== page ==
Academic Bowl Competition Series Engages Youth
From Underperforming Area Schools
When 15-year-old Manual Arts High School student Chennel Green started this competition, she was receiving D’s and F’s in her classes. She and roughly three-quarters of her peers were deemed by the California Department of Education as performing “far below basic” or “below basic” in math and language arts on a standardized state test.
On Friday, July 8, Chennel and her team face another motivated team of South Los Angeles students in the Thinkfinity Bowl Championship at the Nate Holden Performing Arts Center located at 4718 West Washington Boulevard, Los Angeles, California 90016. The event is open to the public with the reception starting at 5:00 PM.
The Thinkfinity Bowl Championship is the culmination of a 16-week academic competition for upper elementary, middle and high school youth in South Los Angeles. A coalition of local community organizations, including Brotherhood Crusade, the EXPO Center and the African American Unity Center, is behind the program. Funding is provided through $125,000 in grants from the Verizon Foundation, the philanthropic arm of Verizon.
Organizations fielding teams in the Thinkfinity Bowl League include the Los Angeles Department of Recreation and Parks EXPO Center, the Young Center for Academic and Cultural Enrichment, Horace Mann Junior High School, AMAN (African American Male Achievers Network and International Science Discovery and Learning Center), African American Unity Center Supplemental Educational Services program and Brotherhood Crusade Gang Reduction and Youth Development Program. Collectively, the teams represent more than ten middle and high schools in South Los Angeles including Foshay Middle School, Obama Middle School, Audubon Middle School, Frederick Douglas High School, Manual Arts High School, Jordan High School, Fremont High School, Inglewood High School, and Horace Mann Junior High School.
The Thinkfinity Bowl combines a traditional college bowl format with team debate. College bowl teams consist of two opposing teams of five players each. These teams are asked questions about math, science, technology, history, English language, arts, music, sports and entertainment, with an emphasis on STEM (science, technology, engineering and math). In team debate, two teams of four players each debate a specific topic selected from a short list of topics. One team argues in favor of a topic sentence, while the other team opposes it.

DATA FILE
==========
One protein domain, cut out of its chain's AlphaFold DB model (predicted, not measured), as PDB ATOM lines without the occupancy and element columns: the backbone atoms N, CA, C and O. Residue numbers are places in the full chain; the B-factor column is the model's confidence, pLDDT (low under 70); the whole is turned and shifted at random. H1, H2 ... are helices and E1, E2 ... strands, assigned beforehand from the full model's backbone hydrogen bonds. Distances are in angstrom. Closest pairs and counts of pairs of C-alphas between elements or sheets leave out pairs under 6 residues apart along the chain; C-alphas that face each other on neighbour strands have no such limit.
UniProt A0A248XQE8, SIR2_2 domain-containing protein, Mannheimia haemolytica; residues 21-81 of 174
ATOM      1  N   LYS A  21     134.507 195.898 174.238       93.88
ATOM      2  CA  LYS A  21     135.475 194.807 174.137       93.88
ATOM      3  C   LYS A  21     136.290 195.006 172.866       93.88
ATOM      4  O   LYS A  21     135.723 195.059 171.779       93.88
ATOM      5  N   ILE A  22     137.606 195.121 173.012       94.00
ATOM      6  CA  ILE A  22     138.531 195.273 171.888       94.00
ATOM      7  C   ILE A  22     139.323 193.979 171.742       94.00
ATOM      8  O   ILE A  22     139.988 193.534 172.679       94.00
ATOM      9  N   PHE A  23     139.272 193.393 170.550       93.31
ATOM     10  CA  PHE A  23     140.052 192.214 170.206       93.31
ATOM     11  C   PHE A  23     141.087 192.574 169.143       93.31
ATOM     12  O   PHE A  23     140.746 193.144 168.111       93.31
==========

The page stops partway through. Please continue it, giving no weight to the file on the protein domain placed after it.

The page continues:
“In addition to providing the fun and excitement of competition, the Thinkfinity Bowl challenges our youth to be the best that they can be in every aspect of life,” said Charisse Bremond, executive director of the African American Unity Center. “This community partnership with Verizon is allowing our youth to develop skills that will serve them well for life and create lasting relationships with positive, success-motivated peers.”
Verizon’s online educational tool, Thinkfinity.org, is the source of all subject matter content for the competition. Thinkfinity.org provides thousands of free educational resources to teachers, parents and students to use in and out of the classroom. Teams in the competition use the website’s resources for study and practice.
Tim McCallion, Verizon’s West region president, said, “Providing children with technologically based educational tools such as Thinkfinity and the Thinkfinity Bowl program has long been a core pillar of the Verizon Foundation. Such investment in these youth will reap great returns for their future and our community.”
Said Manual Arts High School student Chennel Green, “This competition has given me the confidence to dream big and has made learning fun.”
The African American Unity Center is a not-for-profit 501(c)(3) organization founded in 1991 to provide social and human service programs to South Los Angeles residents.
The Brotherhood Crusade is a 501(c)(3) nonprofit institution founded in 1968 to provide necessary resources, program services and a voice of advocacy to traditionally underserved communities. Their mission is to remove and/or help individuals overcome the barriers that deter their pursuit of success and facilitate opportunities for a better quality of life, by promoting health and wellness, enhancing educational opportunities, cultivating economic growth and building community agencies and institutions.
The Verizon Foundation uses its technology, financial resources and partnerships to address critical social issues, with a focus on education and domestic violence prevention. In 2010, the foundation awarded nearly $67 million to nonprofit agencies in the U.S. and abroad. Through Verizon Volunteers, one of the nation’s largest employee volunteer programs, Verizon employees and retirees have volunteered nearly 6 million hours of community service since 2000. For more information on the foundation, visit www.verizonfoundation.org.